Steven A. Cook’s The Struggle for Egypt, a chronicle of modern Egypt that culminates in the revolution that overthrew Hosni Mubarak, has been awarded the gold medal in The Washington Institute’s 2012 Book Prize competition. Cook, the Hasib J. Sabbagh Senior Fellow for Middle Eastern Studies at the Council on Foreign Relations, will receive a $30,000 prize for his achievement, one of the most lucrative awards for nonfiction writing in the world.
The Washington Institute Book Prize is given annually to three outstanding new books that have illuminated the Middle East for American readers. Through this competition, The Washington Institute seeks to acknowledge the very best new works on the region and to encourage authors and publishers to produce books of unique quality and insight. The Book Prize, now in its fifth year, has been generously supported since its inception by Washington Institute Trustees Shelly and Michael Kassen.
The winners are selected by an independent panel of foreign policy specialists from academia and journalism. The 2012 jurors included Dr. Michele Dunne, director of the Rafik Hariri Center for the Middle East at the Atlantic Council; Dr. Robert J. Lieber, professor of government and International Affairs at Georgetown University; and David E. Sanger, the chief Washington correspondent of The New York Times.
Gold Prize ($30,000)
The Struggle for Egypt: From Nasser to Tahrir Square
By Steven A. Cook
(Oxford University Press)
Steven Cook’s The Struggle for Egypt tells the backstory behind the gripping images from Tahrir Square, and it isn’t as straightforward as an elderly dictator being swept aside by young champions of freedom. Steven Cook’s timely and highly readable book weaves expertly through Egypt’s modern history, from British failures through Nasser’s pretensions to Sadat’s peacemaking. Cook offers a sobering reminder of how economic stagnation, bad governance, and religious extremism make for an unpredictable brew—and why the struggle for Egypt’s future is destined to continue.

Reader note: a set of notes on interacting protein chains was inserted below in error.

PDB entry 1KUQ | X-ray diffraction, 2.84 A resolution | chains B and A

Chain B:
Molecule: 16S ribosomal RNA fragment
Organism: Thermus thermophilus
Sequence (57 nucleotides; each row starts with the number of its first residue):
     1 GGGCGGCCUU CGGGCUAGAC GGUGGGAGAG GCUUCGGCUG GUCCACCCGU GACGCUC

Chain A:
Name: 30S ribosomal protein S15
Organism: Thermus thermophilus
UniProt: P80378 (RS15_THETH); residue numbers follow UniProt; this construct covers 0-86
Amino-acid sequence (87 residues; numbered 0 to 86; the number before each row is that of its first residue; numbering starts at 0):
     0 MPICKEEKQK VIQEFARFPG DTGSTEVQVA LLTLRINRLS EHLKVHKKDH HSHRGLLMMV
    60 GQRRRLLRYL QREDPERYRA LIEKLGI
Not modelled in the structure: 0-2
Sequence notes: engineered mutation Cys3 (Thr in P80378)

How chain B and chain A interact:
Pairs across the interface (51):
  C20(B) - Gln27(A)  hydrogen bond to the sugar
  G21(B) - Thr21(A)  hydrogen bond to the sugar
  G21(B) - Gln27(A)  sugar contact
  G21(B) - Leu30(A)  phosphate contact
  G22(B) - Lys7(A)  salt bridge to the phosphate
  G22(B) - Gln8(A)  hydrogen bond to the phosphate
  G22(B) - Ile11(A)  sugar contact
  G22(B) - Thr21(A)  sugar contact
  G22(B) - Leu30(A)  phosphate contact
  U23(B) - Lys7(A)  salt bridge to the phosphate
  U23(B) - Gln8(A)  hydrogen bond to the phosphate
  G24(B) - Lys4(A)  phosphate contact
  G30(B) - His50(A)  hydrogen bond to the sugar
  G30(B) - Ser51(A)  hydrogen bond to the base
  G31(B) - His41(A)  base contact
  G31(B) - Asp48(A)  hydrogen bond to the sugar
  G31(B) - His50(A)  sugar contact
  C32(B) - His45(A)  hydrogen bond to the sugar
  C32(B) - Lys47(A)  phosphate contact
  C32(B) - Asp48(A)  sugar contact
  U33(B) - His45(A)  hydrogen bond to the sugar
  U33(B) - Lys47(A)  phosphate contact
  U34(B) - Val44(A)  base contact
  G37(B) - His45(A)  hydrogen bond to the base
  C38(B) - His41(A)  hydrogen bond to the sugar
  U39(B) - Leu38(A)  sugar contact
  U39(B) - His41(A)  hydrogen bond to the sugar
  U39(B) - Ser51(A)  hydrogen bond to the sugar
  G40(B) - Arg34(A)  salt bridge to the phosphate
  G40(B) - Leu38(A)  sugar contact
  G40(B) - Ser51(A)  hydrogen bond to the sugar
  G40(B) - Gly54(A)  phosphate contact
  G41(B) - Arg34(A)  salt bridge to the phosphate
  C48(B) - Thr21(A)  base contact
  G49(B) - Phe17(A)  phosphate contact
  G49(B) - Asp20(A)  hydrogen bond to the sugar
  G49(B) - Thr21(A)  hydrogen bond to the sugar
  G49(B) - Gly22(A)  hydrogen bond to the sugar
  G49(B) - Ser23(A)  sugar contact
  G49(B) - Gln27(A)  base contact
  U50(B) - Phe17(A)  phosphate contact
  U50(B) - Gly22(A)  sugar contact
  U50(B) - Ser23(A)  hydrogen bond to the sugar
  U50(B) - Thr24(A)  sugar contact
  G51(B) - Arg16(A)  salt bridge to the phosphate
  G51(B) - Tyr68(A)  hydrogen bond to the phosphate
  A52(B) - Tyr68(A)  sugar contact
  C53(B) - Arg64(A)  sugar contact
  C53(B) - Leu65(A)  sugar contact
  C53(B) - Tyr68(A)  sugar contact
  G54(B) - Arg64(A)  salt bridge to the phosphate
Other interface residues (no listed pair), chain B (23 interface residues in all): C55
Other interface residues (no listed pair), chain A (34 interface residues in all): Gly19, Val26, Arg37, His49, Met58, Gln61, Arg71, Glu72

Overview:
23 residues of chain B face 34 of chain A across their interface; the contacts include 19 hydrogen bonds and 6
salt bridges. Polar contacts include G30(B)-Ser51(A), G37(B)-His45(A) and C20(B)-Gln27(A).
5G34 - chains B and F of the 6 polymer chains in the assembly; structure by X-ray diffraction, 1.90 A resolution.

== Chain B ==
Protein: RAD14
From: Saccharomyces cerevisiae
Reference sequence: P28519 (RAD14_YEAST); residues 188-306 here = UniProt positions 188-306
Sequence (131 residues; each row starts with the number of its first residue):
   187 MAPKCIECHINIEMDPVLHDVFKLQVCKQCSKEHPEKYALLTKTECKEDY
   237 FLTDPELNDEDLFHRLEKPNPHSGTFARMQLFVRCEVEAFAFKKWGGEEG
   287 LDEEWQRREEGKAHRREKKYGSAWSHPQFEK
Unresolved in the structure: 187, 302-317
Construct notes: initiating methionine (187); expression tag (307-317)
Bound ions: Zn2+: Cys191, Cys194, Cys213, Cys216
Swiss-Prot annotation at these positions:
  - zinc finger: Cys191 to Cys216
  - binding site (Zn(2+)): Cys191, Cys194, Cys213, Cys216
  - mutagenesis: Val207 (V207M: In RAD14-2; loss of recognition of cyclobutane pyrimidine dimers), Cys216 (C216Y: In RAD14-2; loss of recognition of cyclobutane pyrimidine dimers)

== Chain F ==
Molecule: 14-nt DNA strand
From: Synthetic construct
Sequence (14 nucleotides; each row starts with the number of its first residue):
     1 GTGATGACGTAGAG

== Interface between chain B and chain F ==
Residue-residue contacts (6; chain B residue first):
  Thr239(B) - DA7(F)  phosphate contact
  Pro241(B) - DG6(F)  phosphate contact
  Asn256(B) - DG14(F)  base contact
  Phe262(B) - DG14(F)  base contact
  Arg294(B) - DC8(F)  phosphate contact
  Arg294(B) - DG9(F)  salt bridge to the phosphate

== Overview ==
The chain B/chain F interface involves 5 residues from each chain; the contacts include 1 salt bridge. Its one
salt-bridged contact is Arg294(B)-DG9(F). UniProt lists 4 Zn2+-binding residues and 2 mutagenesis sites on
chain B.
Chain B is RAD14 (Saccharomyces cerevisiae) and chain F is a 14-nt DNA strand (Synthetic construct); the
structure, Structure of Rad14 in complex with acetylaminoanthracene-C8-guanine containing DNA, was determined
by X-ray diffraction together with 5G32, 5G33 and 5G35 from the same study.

Silver Prize ($15,000)
The Anatomy of Israel's Survival
By Hirsh Goodman
Hirsh Goodman’s The Anatomy of Israel’s Survival is an insightful, personal and impassioned analysis of Israel’s tenacious existence in a troubled Middle East. Israel faces a myriad of internal and external threats, and Goodman brings the clarity and wisdom of a veteran observer of the heated Israeli debate over which threats matter, and how best to meet them. One may agree or disagree with his prescription (first, make peace with the Palestinians), and still profit immensely from his engaging analysis of why, against all odds, Israel survives and thrives.
Bronze Prize ($5,000)
Patriot of Persia
By Christopher de Bellaigue
Christopher de Bellaigue, in his elegant Patriot of Persia, reconstructs the complex dynamics behind the American- and British-devised coup against Mohammed Mossadegh in 1953—an intervention remembered to this day, often bitterly, by all Iranians. Muhammad Mossadegh did cozy up to the Soviets, but he was above all a nationalist, and his decision to seize his country’s oil industry doomed him. De Bellaigue’s encounter with the ghosts haunting American-Iranian relations is a crucial backdrop to understanding Iran’s distrust of the United States—a major impediment to resolving today’s nuclear conundrum.